The last component of palliative care is treating the whole person.  I’d like to ask you to imagine for a moment that you were facing imminent death.  What things would allow you to best bear this experience?  What could make it as positive and meaningful as possible?  In a national survey published in the Journal of the American Medical Association, 340 seriously ill patients were asked to rank 9 attributes of quality of life at the end of their lives.  The patients ranked “peace with God” just below “freedom from pain” as the most important attribute of a good death.

This points to the fact that illness is not just something that happens to our bodies.  It affects the way we think about ourselves and make sense of the world. It affects our finances.  It affects our relationships. Cicelly Saunders’ term for the many ways that an illness affects a person is called “total pain.”  Palliative care seeks to provide holistic care by attending to the multiple ways that illness affects a person.

To do this, palliative care uses a team approach.  A typical palliative care team includes a physician, nurse, social worker, and a chaplain.  They each have skills to address the different aspects of person’s experience of illness.

So what is palliative care?  Palliative care is the goal of helping people live as well as possible for as long as possible.  It does so by aiding individuals in identifying their goals of care, controlling burdensome symptoms, and caring for the whole person.

Although most of my work as a doctor is in the field of internal medicine, I still have the privilege of practicing from time to time at Hospice Austin’s Christopher House.  A gift to the Austin community, Christopher House serves people enrolled in hospice whose symptoms are too severe to be controlled at home.  It seeks to honor this sacred time in individuals’ lives by providing a home-like environment for patients and their families.

James Marroquin is an internal medicine physician who blogs at his self-titled site, James Marroquin.

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  • Tiredoc

    Thank you for your post. It’s always nice to hear that palliative medicine isn’t just about pain control, but supporting patients in their, not your goals.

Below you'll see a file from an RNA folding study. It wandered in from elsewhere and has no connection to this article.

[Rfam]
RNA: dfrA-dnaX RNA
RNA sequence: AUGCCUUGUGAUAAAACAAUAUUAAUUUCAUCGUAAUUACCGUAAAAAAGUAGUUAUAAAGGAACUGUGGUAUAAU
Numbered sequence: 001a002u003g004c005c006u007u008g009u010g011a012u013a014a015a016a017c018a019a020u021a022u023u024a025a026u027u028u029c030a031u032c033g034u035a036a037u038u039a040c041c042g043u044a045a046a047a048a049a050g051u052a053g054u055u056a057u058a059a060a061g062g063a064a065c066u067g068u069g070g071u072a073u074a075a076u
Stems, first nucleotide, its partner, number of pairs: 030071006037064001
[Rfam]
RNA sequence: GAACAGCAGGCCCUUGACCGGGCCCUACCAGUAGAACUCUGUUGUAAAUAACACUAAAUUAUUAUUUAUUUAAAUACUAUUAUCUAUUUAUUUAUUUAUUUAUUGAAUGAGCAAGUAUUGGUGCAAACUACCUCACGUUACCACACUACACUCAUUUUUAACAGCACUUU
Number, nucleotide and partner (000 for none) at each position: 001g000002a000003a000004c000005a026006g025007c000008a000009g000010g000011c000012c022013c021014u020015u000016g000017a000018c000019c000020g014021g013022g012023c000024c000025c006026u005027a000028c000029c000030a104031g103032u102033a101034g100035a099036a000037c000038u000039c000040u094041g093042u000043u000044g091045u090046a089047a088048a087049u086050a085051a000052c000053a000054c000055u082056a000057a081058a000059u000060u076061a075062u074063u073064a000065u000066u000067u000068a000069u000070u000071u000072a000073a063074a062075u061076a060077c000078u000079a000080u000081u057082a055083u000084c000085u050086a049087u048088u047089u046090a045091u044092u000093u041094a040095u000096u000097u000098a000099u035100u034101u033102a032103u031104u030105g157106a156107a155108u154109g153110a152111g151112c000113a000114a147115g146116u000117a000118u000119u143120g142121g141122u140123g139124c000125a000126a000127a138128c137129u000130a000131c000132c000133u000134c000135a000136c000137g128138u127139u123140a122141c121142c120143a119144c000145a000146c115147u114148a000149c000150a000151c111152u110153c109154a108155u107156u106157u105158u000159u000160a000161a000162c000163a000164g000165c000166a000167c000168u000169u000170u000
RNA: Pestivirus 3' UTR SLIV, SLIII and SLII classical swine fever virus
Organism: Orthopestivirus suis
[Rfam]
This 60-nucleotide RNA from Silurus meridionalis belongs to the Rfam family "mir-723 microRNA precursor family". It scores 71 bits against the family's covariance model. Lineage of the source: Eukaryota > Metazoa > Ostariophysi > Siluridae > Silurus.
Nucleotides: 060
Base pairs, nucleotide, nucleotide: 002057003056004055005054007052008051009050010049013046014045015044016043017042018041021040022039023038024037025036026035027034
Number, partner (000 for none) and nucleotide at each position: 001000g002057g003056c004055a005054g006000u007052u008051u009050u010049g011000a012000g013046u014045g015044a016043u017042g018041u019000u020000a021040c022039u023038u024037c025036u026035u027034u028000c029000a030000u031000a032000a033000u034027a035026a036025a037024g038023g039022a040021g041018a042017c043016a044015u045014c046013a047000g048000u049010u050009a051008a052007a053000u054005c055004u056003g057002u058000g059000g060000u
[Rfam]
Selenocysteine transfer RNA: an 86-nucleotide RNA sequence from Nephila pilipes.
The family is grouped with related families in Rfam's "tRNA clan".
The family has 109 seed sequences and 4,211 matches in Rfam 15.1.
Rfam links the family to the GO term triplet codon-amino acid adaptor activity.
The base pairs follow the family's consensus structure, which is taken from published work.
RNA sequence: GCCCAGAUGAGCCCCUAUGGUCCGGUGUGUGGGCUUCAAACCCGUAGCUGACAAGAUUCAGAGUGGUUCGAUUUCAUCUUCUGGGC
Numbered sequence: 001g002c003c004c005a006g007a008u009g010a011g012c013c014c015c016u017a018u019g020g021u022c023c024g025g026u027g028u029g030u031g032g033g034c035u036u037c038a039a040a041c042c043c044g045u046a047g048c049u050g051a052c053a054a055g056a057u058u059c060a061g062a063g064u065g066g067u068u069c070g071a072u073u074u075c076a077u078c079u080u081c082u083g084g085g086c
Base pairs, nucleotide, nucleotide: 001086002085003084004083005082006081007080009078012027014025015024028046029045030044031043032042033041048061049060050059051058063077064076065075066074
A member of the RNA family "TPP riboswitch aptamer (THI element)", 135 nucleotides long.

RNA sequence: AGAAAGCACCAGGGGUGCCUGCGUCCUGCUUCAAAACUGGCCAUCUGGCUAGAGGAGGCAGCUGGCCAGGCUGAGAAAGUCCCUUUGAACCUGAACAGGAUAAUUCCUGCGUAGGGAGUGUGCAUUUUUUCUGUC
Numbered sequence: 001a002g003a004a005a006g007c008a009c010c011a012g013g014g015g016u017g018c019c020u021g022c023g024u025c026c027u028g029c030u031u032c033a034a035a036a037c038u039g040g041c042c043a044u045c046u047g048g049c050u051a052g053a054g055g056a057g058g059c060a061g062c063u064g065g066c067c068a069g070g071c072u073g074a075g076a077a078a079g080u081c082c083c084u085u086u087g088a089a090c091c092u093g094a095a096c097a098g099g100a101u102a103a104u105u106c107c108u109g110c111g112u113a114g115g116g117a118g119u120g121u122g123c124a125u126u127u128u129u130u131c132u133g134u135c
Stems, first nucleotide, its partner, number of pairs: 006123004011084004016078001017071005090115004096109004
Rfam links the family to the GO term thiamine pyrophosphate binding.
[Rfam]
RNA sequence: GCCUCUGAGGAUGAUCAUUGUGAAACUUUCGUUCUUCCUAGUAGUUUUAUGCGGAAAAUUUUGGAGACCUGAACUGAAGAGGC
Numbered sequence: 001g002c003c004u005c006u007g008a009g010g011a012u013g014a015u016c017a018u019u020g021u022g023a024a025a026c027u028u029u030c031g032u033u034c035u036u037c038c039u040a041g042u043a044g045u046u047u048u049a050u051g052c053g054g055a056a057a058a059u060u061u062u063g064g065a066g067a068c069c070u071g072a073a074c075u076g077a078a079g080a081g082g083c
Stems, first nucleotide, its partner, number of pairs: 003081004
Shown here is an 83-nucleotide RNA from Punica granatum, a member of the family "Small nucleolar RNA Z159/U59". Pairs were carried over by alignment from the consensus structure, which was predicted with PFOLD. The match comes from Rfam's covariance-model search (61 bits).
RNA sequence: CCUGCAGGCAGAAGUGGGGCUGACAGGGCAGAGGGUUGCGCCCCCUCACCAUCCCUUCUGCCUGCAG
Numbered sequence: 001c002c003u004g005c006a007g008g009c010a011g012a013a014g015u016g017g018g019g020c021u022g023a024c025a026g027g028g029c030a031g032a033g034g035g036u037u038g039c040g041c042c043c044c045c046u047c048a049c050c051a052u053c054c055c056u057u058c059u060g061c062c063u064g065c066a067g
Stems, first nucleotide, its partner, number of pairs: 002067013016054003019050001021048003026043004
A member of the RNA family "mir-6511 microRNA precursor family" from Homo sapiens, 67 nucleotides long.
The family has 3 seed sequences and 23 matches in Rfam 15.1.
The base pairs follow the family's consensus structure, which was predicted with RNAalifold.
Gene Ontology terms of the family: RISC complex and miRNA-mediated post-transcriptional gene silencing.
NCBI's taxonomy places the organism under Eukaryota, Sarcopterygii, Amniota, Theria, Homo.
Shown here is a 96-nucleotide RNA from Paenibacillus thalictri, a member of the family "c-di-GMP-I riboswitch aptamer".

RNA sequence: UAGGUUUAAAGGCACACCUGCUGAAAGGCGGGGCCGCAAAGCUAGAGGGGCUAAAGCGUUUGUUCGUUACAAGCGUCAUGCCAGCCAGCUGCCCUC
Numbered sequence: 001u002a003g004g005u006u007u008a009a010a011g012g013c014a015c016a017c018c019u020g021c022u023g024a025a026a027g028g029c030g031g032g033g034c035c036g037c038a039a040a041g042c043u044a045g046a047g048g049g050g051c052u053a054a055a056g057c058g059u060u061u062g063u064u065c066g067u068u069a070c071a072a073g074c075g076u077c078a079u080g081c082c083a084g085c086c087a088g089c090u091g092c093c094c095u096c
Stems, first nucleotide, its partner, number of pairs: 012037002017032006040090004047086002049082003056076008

• EE Smith

    There seem to be so many misconceptions out in the wider community about palliative care, a lot of confusion, even conflating palliative medicine with the dreaded “death panels”.

    This was an excellent piece, one that I am bookmarking to send on to friends and family. Thank you for writing it.

  • katerinahurd

    Do you think that the legal equivalent of palliative care is Death with Dignity acts of Oregon and Washington? Do you think that aggressive medical treatment leads to palliative care? Who qualifies for palliative care?

    • Mika

      Palliative and hospice care offer true death with dignity. What assisted suicide people use the euphemism “death with dignity” for is “killing people”.

      We have made great strides in palliative care and hospice care, and will continue to get even better … unless there is an “out” offered, i.e. “well all that is just too hard, and too expensive, let’s just kill you instead”.

      Last week it emerged that a staggering one in 30 deaths in the Netherlands are now from euthanasia, after the Dutch government allowed mobile death squads to kill sick and elderly people in their homes. In Belgium, where nearly 1 in 50 deaths are people deliberately killed by their doctors, a cancer specialist recently killed a 44 year old transsexual who was unhappy with a botched sex-change operation… at his request, of course.

      Don’t conflate true death with dignity, which is achieved by skilled medicos and allied care workers providing top-notch comfort care to terminally ill patients, with “assisted suicide”, which is allowing doctors to kill those patients instead. That scares me.